Economists voice concern over high cost of HSR project, advise review

PETALING JAYA: As the Kuala Lumpur-Johor High Speed Rail (HSR) project takes another step closer to realisation, more warnings of the high costs the country will incur have emerged.

Concerns have also been raised about its impact on ongoing transport projects as well as infrastructure that have already been completed and in use.

For a start, an economist warned the HSR would cannibalise and erode the ongoing double-tracking project.

Sunway University economics professor Dr Yeah Kim Leng said the government must first review the economic viability of the HSR.

“We have an excellent road system and the double-tracking project is already under way. Given this scenario, the HSR does not seem to bring anything new to the table,” he told theSun.

The government has just announced that a study on the viability of the HSR project has been completed and is awaiting submission to the Cabinet.

Yeah said the original plan of connecting Kuala Lumpur and Singapore made sense.

“It would have provided seamless connectivity between two major population centres.”

He said it would be a boon for business travellers and international tourists and it could even encourage companies to relocate their headquarters from Singapore, where it is more expensive to operate, to hubs in Malaysia.

“However, the break in connectivity with Singapore now makes it less attractive,” he added.

The HSR project was originally supposed to end in Singapore, but the island republic pulled out over disagreement on several issues.

Another concern Yeah has is the cost to the economy. He noted that the government will have to raise its debt level if it goes ahead with the HSR project.

“Our national debt has already exceeded the one trillion ringgit level. Do we really need to add the extra burden of the HSR debt?”

He pointed out that the government would have to underwrite the debt, directly or indirectly.

“The high cost of the HSR project makes it unfeasible.”

Former prime minister Datuk Seri Najib Abdul Razak had stated that the cost of the project would be RM63 billion to RM65 billion if it ended in Iskandar Puteri, Johor.

This is not very different from the estimated cost of RM60 billion to RM68 billion for the original plan that would have included Singapore.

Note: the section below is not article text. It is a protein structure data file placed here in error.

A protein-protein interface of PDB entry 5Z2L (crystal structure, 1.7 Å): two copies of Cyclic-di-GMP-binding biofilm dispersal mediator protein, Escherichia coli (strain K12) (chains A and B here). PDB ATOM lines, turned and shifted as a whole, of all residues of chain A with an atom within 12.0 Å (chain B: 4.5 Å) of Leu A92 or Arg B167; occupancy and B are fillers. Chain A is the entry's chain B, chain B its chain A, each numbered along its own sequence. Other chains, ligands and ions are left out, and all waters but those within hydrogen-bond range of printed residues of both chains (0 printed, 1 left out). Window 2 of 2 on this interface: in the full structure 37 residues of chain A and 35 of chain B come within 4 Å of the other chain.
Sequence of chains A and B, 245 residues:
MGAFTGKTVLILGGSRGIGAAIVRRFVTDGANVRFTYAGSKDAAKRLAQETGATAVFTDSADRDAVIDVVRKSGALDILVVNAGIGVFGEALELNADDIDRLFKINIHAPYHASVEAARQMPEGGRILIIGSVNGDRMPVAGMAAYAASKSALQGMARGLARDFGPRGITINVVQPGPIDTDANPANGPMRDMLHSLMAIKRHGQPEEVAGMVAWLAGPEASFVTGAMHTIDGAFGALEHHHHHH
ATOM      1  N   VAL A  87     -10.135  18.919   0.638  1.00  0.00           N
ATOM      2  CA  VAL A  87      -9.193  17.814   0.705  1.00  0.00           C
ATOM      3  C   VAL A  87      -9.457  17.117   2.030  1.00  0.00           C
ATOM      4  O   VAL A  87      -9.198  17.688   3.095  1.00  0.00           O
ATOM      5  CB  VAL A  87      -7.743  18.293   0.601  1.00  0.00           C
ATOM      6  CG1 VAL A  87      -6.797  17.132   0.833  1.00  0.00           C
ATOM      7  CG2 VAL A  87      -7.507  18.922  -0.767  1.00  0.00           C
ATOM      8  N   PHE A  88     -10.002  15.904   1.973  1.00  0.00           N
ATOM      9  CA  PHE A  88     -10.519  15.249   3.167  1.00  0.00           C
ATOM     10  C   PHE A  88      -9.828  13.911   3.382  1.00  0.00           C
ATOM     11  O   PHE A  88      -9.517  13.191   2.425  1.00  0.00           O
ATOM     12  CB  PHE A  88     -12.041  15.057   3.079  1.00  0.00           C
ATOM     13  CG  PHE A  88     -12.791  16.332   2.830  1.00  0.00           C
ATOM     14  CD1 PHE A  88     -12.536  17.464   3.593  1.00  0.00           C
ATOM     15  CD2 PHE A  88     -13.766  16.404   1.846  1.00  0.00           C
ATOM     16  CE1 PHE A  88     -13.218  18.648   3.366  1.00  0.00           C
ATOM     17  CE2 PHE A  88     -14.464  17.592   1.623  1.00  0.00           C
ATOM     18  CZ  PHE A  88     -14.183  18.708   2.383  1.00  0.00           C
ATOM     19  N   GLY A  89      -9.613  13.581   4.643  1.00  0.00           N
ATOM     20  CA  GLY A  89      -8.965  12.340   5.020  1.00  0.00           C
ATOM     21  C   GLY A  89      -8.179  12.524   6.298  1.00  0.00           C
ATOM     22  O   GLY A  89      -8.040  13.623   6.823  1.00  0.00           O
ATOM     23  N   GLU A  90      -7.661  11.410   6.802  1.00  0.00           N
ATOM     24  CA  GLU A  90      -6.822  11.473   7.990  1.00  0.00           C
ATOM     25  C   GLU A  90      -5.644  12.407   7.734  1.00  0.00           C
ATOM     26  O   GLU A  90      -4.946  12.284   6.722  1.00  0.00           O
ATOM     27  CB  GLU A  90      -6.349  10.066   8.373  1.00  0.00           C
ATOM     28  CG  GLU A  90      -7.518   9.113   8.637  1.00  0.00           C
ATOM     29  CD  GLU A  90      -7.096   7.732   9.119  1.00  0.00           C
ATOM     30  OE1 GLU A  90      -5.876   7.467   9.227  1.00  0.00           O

Yeah also pointed out that the government is already subsidising the operational costs of several transport infrastructure such as the light rail system, mass rapid transit, KLIA Express and the railway system operated by Keretapi Tanah Melayu Bhd.

“The HSR will only add to the government’s debt obligation in the long run.”

He said it may be beyond the capacity of the government to service the debt, making the nation more vulnerable in a debt crisis.

“Every public transport infrastructure comes at a high cost and (if it is allowed to proceed), the government will end up subsiding the costs in perpetuity,” he added.

Universiti Tun Abdul Razak economist Dr Barjoyai Bardai said the HSR project may be viable in the long term but for now, the nation just cannot afford it.

However, he said the government could make it a private finance initiative project.

“Rather than bankroll the project, the government could invite those in the private sector to build and then operate the HSR.”

Barjoyai pointed out that the private sector would be more in tune with the economic climate and therefore be in a better position to decide how to make it profitable.

“For instance, it could raise the fares,” he said, adding that the government could then introduce initiatives to help the less well-off who need to travel on the HSR.

Barjoyai further proposed that the HSR be extended all the way to Bangkok and made a part of China’s Belt and Road Initiative.

“That would be more beneficial for the national economy,” he added.

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